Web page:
PositiveWired... delightfully tart ... The novel, out this week, arrives at an opportune moment, as the world Stein skewers is going through the same kind of upheaval she creates within her fictional universe, so much so that some of the passages appear nearly clairvoyant ... Devin and Maren are both, for lack of a nicer turn of phrase, profoundly corny dingbats, while Khadijah always reads more like a plot device than a person, and the contempt that the book has for its characters gives it a brisk, brusque verve ... Some of the book’s most lacerating moments come when Stein lays out exactly how nihilistic the women are beneath their Audre Lorde–quoting public personas ... a comedy of boardroom manners, and succeeds as such. But it did leave me wishing that it would scratch at its characters’ psychologies with as much precision as it skewered their sensibilities. Seeing the girlbosses of yore knocked off their pale dogwood pedestals this June has underlined just how shaky their claims to power and influence were all along. Self Care ends with the fall from grace. But the most interesting part will be what comes next.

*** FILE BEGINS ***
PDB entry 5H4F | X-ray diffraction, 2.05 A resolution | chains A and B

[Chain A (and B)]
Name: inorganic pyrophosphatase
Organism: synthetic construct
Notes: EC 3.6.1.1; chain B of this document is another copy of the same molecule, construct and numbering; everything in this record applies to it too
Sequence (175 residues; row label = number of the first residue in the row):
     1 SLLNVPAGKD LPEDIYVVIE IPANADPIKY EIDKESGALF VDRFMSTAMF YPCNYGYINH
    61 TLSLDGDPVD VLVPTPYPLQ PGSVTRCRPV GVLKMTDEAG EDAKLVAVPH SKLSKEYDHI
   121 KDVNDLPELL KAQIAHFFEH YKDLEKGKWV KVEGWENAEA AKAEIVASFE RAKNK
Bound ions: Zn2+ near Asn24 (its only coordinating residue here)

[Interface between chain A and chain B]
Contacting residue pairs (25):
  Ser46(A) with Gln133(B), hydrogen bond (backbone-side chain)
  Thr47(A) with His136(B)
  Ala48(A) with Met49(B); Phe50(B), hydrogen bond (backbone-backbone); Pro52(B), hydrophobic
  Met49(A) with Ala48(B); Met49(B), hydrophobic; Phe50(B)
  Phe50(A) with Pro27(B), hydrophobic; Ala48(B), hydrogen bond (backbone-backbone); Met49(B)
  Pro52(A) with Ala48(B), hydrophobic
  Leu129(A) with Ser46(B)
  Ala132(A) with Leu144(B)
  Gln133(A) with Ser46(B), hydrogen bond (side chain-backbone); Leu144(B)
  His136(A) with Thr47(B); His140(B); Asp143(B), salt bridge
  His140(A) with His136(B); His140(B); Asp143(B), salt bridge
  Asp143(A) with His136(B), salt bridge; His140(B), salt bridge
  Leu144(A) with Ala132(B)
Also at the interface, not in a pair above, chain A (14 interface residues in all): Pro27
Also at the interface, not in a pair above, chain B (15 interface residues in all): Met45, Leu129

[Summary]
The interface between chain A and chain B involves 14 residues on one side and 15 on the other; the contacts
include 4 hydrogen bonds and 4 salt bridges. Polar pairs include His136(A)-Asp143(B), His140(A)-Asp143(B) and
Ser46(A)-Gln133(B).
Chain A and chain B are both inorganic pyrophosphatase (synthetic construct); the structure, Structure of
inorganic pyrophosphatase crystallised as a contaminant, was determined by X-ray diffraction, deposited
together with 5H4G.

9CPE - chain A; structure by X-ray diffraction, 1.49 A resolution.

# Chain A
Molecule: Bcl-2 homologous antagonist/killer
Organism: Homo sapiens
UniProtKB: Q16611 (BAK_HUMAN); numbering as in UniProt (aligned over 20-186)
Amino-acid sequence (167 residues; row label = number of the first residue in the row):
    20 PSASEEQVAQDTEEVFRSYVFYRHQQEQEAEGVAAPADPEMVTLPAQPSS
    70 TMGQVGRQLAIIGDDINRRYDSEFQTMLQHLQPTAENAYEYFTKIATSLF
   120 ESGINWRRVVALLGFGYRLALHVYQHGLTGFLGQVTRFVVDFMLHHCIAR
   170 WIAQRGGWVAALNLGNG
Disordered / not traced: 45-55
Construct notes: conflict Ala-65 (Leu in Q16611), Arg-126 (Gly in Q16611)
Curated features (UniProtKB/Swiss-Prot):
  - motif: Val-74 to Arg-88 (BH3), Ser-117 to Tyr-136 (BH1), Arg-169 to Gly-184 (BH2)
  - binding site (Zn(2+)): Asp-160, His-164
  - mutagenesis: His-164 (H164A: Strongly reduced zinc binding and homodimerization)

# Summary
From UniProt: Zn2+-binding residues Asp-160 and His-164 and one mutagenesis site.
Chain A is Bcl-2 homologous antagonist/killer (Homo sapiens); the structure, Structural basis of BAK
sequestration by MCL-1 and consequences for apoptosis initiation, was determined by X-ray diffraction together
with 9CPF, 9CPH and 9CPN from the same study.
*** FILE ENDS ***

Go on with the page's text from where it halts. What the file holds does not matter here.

PositiveWiredO’Connell’s apocalypse looms but never touches down. Intended as commentary on the current moment, it now reads like an artifact from a gentler era ... The preppers he spends time with say nada about epidemiology, and his conclusions about finding the joy in life aren’t trammeled by caveats about finding the joy in life … while sitting alone in a house as twinned cataclysms of a public health disaster and widespread financial instability have left huge swaths of the world isolated, impoverished, and staggeringly vulnerable ... The book is an outsider’s diary of encounters with a niche subculture, but in the time it took between writing and publication, the subculture’s behaviors are far easier to understand, while the everyman interloper is, frankly, exponentially less relatable. Spending hours a day discussing shelf-stable goods is no longer outlandish. Spending weeks bopping around the world, though, mingling with lots of new people—how outré! Reading O’Connell’s travelogue is like pushing hard into a bruise—painful, albeit masochistically satisfying. He goes on so many trips! ... It’s easy to turn away from pessimism about the future when it’s safe to fly around the world, to camp with strangers, to lean in and ask the person you’re interviewing face-to-face to repeat themselves ... If anything, though, the timing of its debut makes O’Connell’s book more relevant, not less. Notes From an Apocalypse is a gentle argument for coming to terms with the precarity of life, published in a moment where people are facing its fragility in an immediate and ungentle context ... O’Connell’s book reaffirms something that feels endangered—it’s still worthwhile to reject nihilism and turn toward joy.